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Subscribe to this list via RSS Blog posts tagged in corporate cell phone policies

Employers continue to be concerned about the risk and liability posed by employee use of mobile devices while driving on the job.  In fact, seven in ten companies have adopted written policies designed to curb employee distracted driving, but only 32% are confident that current enforcement methods are effective at achieving compliance.

These are among the new findings from our Third Annual Enterprise Distracted Driving Survey of 547 fleet safety and risk management professionals.  Other key findings include:

  • “Hands-Free” and “Zero Tolerance” are most popular policies. 45% of existing employer policies prohibit all use, except hands-free.  41% prohibit all use, no exceptions. 12% prohibit texting emailing and browsing.
  • Efforts to enforce distracted driving policies remain steady. 86% of companies report taking some steps to enforce distracted driving policies. 
  • Confidence is lacking in current policy enforcement. Confidence in current enforcement efforts is limited. Only 32% report they are “very confident” that current methods are effective. 60% are “somewhat confident”, while 8% are “not confident”.
  • Interest in policy technology continues to grow.  22% of companies plan to evaluate either device-based software, device analytics or in-vehicle cameras within the next twelve months to better enforce compliance with distracted driving policies.
  • Android™ and iPhone® smartphones are fast growing, while Blackberry and Push-to-Talk (PTT) phones are hanging in.  Android™ and iPhone® continue to grow rapidly and now represent 61% of corporate-liable smartphone devices. BlackBerrys have decreased, but remain prominent with 30% market share and appear to have good prospects to maintain share based on customer interest in the new BlackBerry 10 devices.
  • The tablet wave is coming to commercial fleet vehicles. A full 27% of respondents currently equip employee drivers with some form of tablet computer. Of those, 73% are iPads and 27% are Android.  Prospects for continued growth appear strong as 8% of total respondents indicate plans to deploy tablets to employee drivers within the next 12 months.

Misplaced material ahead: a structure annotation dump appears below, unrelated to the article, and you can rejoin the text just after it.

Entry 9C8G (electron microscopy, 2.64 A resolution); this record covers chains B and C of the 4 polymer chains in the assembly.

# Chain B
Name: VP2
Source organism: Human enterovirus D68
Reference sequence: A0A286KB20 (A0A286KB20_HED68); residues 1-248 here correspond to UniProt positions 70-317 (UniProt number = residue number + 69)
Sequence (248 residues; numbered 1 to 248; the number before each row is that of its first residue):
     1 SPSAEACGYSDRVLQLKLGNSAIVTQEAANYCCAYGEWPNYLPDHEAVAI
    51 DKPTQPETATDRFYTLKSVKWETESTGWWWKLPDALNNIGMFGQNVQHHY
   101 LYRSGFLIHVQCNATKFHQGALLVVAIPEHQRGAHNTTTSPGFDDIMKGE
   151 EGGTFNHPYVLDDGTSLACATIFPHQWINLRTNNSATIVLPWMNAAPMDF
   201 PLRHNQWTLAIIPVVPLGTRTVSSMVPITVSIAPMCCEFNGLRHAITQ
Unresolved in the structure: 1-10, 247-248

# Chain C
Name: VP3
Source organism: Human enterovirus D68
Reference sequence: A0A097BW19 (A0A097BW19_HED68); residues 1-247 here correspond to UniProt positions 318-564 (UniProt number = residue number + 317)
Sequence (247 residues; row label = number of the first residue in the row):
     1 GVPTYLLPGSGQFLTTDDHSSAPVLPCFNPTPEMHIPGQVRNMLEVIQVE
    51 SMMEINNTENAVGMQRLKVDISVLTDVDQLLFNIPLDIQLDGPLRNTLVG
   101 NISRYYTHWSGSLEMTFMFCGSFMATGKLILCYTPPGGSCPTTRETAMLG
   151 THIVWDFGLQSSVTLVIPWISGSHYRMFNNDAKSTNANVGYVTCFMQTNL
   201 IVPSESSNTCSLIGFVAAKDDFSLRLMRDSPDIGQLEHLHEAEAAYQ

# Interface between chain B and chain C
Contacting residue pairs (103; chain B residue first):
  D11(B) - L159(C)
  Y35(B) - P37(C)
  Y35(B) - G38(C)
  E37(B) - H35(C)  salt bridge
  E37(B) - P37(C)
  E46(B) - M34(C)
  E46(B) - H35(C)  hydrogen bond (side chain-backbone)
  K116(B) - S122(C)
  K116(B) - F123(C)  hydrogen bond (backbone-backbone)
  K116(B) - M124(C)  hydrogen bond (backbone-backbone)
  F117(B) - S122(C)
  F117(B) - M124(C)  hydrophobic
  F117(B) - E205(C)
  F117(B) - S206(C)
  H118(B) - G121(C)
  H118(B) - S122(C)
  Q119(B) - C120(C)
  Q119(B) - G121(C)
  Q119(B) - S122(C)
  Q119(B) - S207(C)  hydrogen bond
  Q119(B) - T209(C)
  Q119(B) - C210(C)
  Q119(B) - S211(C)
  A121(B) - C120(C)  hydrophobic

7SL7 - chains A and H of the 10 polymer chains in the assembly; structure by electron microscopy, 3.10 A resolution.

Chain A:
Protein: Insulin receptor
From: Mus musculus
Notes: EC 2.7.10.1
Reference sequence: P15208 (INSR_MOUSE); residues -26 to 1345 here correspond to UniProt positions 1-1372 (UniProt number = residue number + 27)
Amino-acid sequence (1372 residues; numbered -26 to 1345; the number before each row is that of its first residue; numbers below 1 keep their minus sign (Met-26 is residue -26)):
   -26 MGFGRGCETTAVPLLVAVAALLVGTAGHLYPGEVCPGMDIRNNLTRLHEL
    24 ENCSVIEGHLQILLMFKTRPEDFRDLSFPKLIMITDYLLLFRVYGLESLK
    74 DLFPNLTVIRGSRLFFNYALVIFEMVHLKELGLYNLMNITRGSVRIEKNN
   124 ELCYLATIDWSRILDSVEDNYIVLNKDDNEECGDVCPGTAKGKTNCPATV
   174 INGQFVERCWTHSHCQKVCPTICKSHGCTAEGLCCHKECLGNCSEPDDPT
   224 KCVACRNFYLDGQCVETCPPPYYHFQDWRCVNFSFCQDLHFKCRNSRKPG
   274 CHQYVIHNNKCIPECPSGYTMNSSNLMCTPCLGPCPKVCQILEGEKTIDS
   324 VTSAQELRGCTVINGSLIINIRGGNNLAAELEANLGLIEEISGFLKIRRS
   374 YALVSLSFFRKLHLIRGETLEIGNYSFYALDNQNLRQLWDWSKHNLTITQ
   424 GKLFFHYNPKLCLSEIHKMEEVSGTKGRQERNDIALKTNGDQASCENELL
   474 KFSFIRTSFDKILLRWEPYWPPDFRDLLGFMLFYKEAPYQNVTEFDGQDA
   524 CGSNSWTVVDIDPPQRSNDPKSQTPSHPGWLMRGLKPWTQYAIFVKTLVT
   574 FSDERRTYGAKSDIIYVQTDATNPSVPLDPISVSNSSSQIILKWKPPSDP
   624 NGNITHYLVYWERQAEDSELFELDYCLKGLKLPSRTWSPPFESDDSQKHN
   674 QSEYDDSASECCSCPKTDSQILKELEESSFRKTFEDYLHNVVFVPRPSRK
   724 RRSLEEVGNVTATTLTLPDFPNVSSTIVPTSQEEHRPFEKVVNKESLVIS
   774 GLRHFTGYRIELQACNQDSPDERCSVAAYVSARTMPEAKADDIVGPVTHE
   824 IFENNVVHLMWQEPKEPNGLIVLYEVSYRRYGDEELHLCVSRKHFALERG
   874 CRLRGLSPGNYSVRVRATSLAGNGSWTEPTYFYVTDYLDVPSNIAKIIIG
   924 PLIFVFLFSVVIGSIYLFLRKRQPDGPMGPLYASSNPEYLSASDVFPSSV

To download the full survey analysis, please visit: http://info.aegismobility.com/2013-distracted-driving-survey-results/

ABOUT THE SURVEY

These findings are based on an online survey of 547 fleet safety and risk management professionals across a variety of industries in North America.  It is the third year in a row the survey has been conducted.  Responses were taken over 3 weeks from March 20 until April 10, 2013.  The margin of error for the full sample is ± 5.0 percentage points.

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Does your company have a policy that prohibits employees from using their mobile phone while driving on the job?  If so, then you’re normal.  In fact, 80% of employers today have adopted some type of policy pertaining to distracted driving.

Does your company have the ability to measure whether or not your employee drivers are complying with the documented policy?   If not, then you’re normal.  In fact, the vast majority of companies with distracted driving policies have zero ability to empirically measure compliance.

This, of course, is a serious business problem because “if you can’t measure it, you can’t manage it.”

The good news is that there are now simple tools that companies can use to modify employee driving behaviors.  Products such as DriveCam, SmartDrive, Geotab, Inthinc and others provide real time feedback to drivers and automatically collect the data necessary to measure and manage driver compliance with company policy.